Sunday, July 13, 2014

Book Review: "Landline" by Rainbow Rowell

Last year, Rainbow Rowell catapulted onto my list of favorite authors with two of her books, Eleanor & Park and Fangirl. I just loved her writing and the characters she created, and both books made my year-end list of the best books I read. So needless to say, when I saw she had a new book coming out this year, I couldn't wait to get my hands on it, and I waited to see how it would be different.

Georgie McCool is a successful sitcom writer, a job she has dreamed of for as long as she can remember. She and her best friend, Seth, have been a comedy team since college, and they have risen through the ranks of the comedy writing world. They're finally working on a commercially successful show, despite the fact that they hate the comedian who is the star, and they dream of someday having their own show, the show they've thought of and planned for since they first met.

Georgie and her husband, Neal, have dated since college. While they both truly love each other, and the family they have created with their two young daughters, they don't always get along. But what married couple does, right? Maybe Georgie doesn't try as hard as she could, maybe she's not as fully involved in taking care of the girls as Neal is. And maybe Neal resents Georgie's weird symbiotic relationship with Seth all these years. But every couple has issues.

"How does anyone ever know whether love is enough? It's an idiotic question. Like, if you fall in love, if you're that lucky, who are you to even ask whether it's enough to make you happy?"

One day, Georgie and Seth finally get the news they've been hoping for—their dream show has been given the go-ahead by a network executive to be a mid-season replacement. They have just a few days to come up with the first several scripts. The only problem is, it's two days before Christmas, and Neal, Georgie, and the girls have plans to go to Nebraska to visit Neal's mother. But Georgie says she has to stay in Los Angeles, as she can't give up this dream.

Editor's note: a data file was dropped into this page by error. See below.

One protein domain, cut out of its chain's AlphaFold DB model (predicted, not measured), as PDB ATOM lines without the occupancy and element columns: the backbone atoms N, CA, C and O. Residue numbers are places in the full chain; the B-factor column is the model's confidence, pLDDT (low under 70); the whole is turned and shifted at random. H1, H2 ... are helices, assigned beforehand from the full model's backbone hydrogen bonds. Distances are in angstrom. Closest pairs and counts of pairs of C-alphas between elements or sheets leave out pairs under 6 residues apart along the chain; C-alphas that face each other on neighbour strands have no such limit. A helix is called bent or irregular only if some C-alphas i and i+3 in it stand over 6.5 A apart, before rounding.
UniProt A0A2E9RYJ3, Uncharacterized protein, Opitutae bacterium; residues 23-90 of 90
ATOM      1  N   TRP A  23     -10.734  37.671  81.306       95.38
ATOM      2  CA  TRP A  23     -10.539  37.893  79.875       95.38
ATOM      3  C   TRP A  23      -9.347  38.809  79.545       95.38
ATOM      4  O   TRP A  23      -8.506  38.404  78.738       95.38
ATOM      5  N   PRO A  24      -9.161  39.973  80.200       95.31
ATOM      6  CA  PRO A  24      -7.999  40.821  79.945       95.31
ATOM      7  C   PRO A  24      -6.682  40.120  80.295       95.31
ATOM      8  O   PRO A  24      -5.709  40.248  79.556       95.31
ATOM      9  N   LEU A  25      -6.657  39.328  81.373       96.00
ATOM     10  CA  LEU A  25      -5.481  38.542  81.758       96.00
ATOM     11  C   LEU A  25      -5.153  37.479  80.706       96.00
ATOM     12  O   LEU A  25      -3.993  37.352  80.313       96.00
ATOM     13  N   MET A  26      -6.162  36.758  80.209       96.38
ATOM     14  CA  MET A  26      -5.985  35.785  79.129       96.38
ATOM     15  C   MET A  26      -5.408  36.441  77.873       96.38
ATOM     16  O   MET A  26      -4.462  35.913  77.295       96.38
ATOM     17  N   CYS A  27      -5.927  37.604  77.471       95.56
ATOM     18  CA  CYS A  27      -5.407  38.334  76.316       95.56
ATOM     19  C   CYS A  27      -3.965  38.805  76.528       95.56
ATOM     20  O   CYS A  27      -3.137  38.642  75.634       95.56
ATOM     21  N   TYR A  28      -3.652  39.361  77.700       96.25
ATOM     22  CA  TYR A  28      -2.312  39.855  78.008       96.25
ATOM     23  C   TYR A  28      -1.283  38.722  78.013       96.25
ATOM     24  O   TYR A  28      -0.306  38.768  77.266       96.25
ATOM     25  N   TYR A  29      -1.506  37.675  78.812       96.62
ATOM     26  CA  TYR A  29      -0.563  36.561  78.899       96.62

Georgie is reeling from Neal's departure, and her fears that this may be the crushing blow to their marriage. One night she finds a way to communicate with college-aged Neal, at a moment when their relationship was at a crossroads. Although she fears continuing to speak with "past Neal" might ruin something in the future (a la Back to the Future), she can't tear herself away, and at the same time, she can't help but wonder whether there's some cosmic opportunity to try and fix something in their relationship—and whether she should stop it this time before it took off.

I read Landline in a day. While I didn't love it as much as Rowell's earlier books, I really, really enjoyed it. As I've said numerous times before, I'm sappy enough to enjoy stories of making love work through difficult times, and I guess I've read enough books with gimmicks like these that I didn't have any trouble with this plot twist either. In fact, I imagined what I would do if I had the same opportunity Georgie did.

If I have any criticism of Landline, it's that the characters are all fairly unsympathetic. From time to time, I wanted to shake nearly every one of them to say what they were thinking, to prevent something major from happening, although I know that's pretty much like life is. But I just love the way Rowell writes, so even with cranky characters, she has the ability to charm me and keep me reading. Can't wait for her next one!!

No comments:

Post a Comment